-The vast majority of wine in the world is made in factories dedicated to denaturing wine.
50% of French wine is – and has long been – produced by cooperatives which frequently denatured wine by allowing it to become spoiled by bacteria or oxidation

-The power of brands is the result of the human desire to conform and is the ultimate manifestation of our insecurity about wine.
the power of wine brands – like clothes and all sorts of other brands – reflects a normal human need for reassurance

-The average consumer is both a straw man and a caricature for much of the wine trade.
the consumer is someone in whom most wine producers has little or no interest

-The wine trade has managed to concoct a critical mumbo-jumbo which debases the language featuring buzz-words-and-phrases such as gatekeeper, path to market, SKUs, revenue channels, inventory management, UPCs, EANs…Zzzs
The traditional wine trade has created a mumbo jumbo made up of meaningless appellations and tasting terms such as “elegant” and “austere”

-Some critics seem philosophically incapable of understanding the difference between faults and flaws. Flaws are imperfections, the deviations from the norm, the rough surfaces that give individuality to the wines. Flaws are what give us our personalities. Most critics view flaws as faults and thus wine is invariably construed as the sum total of its faults.
Some “natural” wine fans imagine that flaws are innately desirable. Most people are as keen on spending their hard earned money on flawed wine as on being served tough steak in a restaurant.

-Wine judging more often than not rewards the lesser of two evils – bland correctness triumphing over problematic interest.
And it helps to raise average standards. Bland correctness may actually be more pleasing than dirty faultiness/flaws – see above

-Heavy bottles=small man syndrome
Heavy bottles =welcome gift to non wine-enthusiast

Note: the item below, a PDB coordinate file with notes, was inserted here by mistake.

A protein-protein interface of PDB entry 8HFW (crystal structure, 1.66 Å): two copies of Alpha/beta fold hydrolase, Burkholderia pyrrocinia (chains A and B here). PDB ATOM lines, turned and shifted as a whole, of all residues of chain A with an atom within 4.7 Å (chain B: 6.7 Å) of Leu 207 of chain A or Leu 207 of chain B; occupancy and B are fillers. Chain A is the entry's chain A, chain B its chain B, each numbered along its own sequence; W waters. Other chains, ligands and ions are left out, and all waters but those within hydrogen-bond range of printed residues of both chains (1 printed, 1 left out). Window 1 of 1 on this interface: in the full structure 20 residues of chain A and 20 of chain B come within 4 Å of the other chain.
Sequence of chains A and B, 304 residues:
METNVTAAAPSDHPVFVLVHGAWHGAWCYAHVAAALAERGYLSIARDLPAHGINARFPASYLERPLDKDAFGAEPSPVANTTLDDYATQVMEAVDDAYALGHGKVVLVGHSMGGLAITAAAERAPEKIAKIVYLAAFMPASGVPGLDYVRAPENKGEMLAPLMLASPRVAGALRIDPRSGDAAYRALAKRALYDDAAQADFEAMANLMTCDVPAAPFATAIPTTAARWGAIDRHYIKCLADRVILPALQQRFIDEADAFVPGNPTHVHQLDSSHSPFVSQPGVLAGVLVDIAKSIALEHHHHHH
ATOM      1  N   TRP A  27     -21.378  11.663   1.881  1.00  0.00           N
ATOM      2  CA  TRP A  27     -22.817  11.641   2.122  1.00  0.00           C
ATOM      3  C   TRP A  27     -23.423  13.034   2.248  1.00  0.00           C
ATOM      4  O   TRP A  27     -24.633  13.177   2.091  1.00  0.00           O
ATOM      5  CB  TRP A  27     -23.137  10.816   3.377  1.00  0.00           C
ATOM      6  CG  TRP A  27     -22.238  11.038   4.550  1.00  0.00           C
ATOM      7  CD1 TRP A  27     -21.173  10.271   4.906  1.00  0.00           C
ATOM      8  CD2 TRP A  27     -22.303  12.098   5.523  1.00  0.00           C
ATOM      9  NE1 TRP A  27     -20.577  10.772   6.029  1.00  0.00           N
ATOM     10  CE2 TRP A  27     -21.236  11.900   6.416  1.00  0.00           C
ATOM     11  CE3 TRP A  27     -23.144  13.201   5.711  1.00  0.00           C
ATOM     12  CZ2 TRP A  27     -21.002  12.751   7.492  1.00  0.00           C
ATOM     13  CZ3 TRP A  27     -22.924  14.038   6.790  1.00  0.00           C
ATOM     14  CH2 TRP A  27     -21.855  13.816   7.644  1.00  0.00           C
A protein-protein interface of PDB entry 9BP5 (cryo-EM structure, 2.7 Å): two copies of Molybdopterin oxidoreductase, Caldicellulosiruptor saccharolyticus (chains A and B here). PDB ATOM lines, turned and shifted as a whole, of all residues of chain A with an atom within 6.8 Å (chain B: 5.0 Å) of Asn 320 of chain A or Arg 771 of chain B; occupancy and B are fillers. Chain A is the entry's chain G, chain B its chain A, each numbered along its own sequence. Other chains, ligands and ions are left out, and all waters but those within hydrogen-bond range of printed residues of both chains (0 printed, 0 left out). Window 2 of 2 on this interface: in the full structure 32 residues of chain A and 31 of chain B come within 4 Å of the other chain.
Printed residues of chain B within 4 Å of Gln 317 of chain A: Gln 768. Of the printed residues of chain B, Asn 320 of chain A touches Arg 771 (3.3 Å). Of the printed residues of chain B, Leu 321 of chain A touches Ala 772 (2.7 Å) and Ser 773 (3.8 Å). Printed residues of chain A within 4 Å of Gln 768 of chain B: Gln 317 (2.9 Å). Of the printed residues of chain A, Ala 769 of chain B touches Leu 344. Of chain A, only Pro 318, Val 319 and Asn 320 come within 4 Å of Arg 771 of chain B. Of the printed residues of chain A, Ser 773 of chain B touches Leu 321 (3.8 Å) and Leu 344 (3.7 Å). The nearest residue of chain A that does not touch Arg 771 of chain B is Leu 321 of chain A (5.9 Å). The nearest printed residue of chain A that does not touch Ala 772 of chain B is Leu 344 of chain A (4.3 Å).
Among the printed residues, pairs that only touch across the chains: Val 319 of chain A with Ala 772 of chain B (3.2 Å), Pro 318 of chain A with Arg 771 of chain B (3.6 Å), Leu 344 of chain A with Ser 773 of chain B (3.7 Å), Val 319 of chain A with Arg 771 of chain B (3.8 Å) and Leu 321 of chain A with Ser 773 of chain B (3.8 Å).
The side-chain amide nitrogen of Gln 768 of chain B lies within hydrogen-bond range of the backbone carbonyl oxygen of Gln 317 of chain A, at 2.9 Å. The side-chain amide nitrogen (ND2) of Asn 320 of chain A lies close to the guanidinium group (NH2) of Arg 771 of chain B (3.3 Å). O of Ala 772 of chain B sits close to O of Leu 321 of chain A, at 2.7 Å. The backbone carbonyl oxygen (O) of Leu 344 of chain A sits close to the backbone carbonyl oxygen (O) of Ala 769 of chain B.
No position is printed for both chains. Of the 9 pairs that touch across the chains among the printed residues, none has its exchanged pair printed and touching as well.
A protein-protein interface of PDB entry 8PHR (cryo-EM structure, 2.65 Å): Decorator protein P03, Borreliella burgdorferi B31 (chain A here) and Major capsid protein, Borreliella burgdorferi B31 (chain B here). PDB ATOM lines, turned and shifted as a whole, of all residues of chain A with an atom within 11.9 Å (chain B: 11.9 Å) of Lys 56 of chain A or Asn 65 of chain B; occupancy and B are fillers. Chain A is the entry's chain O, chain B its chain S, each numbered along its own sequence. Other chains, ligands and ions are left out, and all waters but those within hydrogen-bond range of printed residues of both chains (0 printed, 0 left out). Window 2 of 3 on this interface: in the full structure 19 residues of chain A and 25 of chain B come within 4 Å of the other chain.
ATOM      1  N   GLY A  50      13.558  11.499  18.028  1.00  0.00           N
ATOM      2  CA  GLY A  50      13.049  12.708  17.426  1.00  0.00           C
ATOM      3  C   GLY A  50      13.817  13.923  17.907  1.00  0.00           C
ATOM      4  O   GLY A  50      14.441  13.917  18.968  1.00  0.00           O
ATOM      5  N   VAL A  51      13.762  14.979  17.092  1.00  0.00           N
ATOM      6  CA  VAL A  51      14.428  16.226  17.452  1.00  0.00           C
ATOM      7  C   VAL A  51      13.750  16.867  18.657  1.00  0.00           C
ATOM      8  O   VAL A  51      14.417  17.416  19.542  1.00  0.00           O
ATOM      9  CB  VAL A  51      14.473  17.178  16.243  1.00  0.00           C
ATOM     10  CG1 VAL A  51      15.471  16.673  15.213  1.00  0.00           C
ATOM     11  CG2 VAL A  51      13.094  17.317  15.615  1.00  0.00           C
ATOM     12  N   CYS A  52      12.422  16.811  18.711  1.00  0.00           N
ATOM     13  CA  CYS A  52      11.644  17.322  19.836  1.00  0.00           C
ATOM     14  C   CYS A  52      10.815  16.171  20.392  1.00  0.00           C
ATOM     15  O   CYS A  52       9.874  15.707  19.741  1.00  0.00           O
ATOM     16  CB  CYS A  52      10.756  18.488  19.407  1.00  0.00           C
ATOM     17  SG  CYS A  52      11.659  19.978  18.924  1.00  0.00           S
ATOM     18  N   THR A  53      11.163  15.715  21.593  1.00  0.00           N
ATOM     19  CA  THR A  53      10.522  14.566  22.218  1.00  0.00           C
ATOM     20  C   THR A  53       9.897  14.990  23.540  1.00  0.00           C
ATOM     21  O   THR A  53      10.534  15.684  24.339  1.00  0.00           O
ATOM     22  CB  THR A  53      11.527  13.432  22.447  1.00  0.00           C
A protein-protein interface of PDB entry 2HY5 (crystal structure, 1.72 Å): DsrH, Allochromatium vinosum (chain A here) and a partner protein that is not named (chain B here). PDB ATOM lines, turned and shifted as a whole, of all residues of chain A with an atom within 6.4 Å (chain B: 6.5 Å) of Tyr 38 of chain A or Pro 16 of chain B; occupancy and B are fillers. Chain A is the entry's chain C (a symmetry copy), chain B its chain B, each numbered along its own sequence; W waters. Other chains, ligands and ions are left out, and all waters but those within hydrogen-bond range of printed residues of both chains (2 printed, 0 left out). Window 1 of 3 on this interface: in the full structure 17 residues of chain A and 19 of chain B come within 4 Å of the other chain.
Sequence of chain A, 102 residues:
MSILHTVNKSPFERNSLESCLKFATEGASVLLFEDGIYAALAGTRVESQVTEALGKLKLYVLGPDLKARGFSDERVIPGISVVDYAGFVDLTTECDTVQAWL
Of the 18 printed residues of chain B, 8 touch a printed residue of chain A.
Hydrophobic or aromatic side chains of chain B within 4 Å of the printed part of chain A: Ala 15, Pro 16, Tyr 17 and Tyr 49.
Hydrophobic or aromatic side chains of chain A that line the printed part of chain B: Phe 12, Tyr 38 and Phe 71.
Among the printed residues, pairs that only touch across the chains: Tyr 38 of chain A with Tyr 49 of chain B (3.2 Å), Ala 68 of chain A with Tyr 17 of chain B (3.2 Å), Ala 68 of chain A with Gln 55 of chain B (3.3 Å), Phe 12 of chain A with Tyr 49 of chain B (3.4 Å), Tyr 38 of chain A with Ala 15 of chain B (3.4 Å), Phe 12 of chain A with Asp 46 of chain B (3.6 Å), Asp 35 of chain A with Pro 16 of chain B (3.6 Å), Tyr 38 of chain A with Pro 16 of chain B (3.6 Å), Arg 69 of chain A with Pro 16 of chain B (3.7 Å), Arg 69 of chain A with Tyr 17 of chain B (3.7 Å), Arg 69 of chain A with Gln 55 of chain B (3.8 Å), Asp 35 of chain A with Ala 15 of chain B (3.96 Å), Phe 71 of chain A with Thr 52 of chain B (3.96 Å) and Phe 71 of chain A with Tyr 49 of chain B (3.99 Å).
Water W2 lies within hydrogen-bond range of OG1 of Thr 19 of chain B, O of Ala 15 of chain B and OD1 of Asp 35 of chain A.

-Expensive barrels= *see above
are probably better than cheap ones – but possibly no more useful than well used oak chips, which are almodt certainly excoriated by the author of this blog because of the agreeable flavour they might add to wine

-Expensive consultant=*see above
Might conceivably be a welcome arrival at a winery that’s making substandard wine

-Wine shows are more for the industry to pat each other on the backs than to truly try and determine the best wine (what IS best anyway?!). The biggest penis always wins.
Like other agricultural shows, they exist to improve overall standards. And they do. Anf thre biggest DON’T always win

-Australians have bret-a-phobia, are obsessed with judging wine, revere the winemaker (the viticulturist is still for the most part a separate entity and a lesser being), still deep down want their wines like their morning jam-on-toast, and take wine far more seriously than their laid back personas portray
They don’t like wine that smells and tastes of stable floors. How strange of them!

-The Margaret River is overrated (gasp shock horror!)
So is Bordeaux. So what?

-An astonishing number of wines are returned in restaurants and returned from restaurants to suppliers as “corked.” When they are out of condition, they are often oxidised, sulphurous or sporting a variety of faults – but not corked.
No, they’re not faulty. They’re fascinatingly “flawed”. See above

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Martin Moran November 14, 2013 at 10:57 am